Author Topic: The war on the rule of law; the Deep State  (Read 260587 times)

Crafty_Dog

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G M

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Crafty_Dog

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ccp

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Re: The war on the rule of law; the Deep State
« Reply #1006 on: May 13, 2021, 07:24:44 AM »
I would Durham is up against an army of mobster DC democrat lawyers

I am sure he gets no help from Merrick

Crafty_Dog

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Failure to faithfully execute
« Reply #1007 on: June 05, 2021, 07:45:57 AM »
https://www.theepochtimes.com/mkt_morningbrief/biden-and-harris-flout-constitutional-immigration-duties_3843852.html?utm_source=Morningbrief&utm_medium=email&utm_campaign=mb-2021-06-05&mktids=7fed606d021d3f8d1c8724cf617eba3c&est=YfF1XE%2Fb1y7FRGv19OUmsgVFJYiy7ksCDL7CPV3KF2S5oEc16D5Uhm%2FIHcB%2Bp%2BnU%2BCvX



"On the other hand, the duty imposed upon him [the president] to take care, that the
laws be faithfully executed, follows out the strong injunctions of his oath of
office, that he will "preserve, protect, and defend the constitution." The great
object of the executive department is to accomplish this purpose; and without it, be
the form of government whatever it may, it will be utterly worthless for offence, or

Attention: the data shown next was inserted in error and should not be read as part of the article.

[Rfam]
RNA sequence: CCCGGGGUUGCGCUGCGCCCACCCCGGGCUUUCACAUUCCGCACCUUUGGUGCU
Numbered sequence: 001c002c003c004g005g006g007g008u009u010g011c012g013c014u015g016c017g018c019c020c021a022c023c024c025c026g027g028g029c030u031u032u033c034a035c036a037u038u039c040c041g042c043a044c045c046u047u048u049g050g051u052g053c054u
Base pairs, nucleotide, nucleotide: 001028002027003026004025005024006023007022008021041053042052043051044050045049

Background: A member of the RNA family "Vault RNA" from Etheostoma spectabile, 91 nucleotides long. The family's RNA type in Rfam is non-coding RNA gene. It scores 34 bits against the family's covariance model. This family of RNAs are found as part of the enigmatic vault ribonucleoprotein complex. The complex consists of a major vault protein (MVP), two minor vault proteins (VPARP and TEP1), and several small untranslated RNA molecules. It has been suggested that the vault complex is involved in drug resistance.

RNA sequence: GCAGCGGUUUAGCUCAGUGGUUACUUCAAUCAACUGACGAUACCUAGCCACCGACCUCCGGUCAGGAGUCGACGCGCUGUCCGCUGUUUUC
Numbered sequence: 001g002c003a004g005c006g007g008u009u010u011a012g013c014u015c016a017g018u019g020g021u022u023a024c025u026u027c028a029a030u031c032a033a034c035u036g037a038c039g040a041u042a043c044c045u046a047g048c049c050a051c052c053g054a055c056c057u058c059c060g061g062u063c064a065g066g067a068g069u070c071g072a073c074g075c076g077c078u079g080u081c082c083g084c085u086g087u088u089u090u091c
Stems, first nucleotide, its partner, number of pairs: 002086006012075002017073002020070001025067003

defence; for the redress of grievances, or the protection of rights; for the
happiness, or good order, or safety of the people."

--Joseph Story, Commentaries on the Constitution, 1833
« Last Edit: June 05, 2021, 08:06:03 AM by Crafty_Dog »





Crafty_Dog

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WSJ: ule of law wins one!
« Reply #1012 on: June 08, 2021, 08:46:17 AM »
https://www.wsj.com/articles/judges-immigrants-and-the-rule-of-law-11623104715?mod=opinion_lead_pos4

t’s usually a good day at the Supreme Court when Justices left and right agree unanimously on the law, helping to restrain lower judges with overactive political imaginations. That happened Monday in Sanchez v. Mayorkas, as the High Court put a corner of immigration law back in proper order.

The case was brought by Jose Santos Sanchez, who came to the U.S. illegally in 1997. When earthquakes struck his native El Salvador in 2001, Mr. Sanchez received permission to stay in the U.S. and work under the shelter of Temporary Protected Status. After 20 years of “temporary” status, he and his wife have built a life.

TPS recipients can seek permanent residency, but the key statutory provision is limited to people who were lawfully “admitted.” So a foreigner arriving on a student or tourist visa, say, might get TPS after a disaster at home and then eventually receive a green card. Because of Mr. Sanchez’s initial illegal entry, he was denied permanent residency. But he argued that the grant of TPS itself constituted a legal “admission.”


Mr. Sanchez lost at the Third Circuit Court of Appeals, but the judiciary was split on the matter. In a 2013 case, the Sixth Circuit accepted an argument akin to Mr. Sanchez’s. That ruling featured a footnote chastising the U.S. Code “that using the term ‘alien’ to refer to other human beings is offensive and demeaning.”

A little of this spirit seems to live at the Supreme Court: In a case last month, Justice Sonia Sotomayor gave a quote from a 1987 opinion by the late Justice Thurgood Marshall, but she conspicuously edited the line to say “noncitizen” instead of “alien.”

No Justice adopted a strained reading of immigration law in the Sanchez case. “Sanchez was not lawfully admitted, and his TPS does not alter that fact,” Justice Elena Kagan wrote for the Court. “He therefore cannot become a permanent resident of this country.”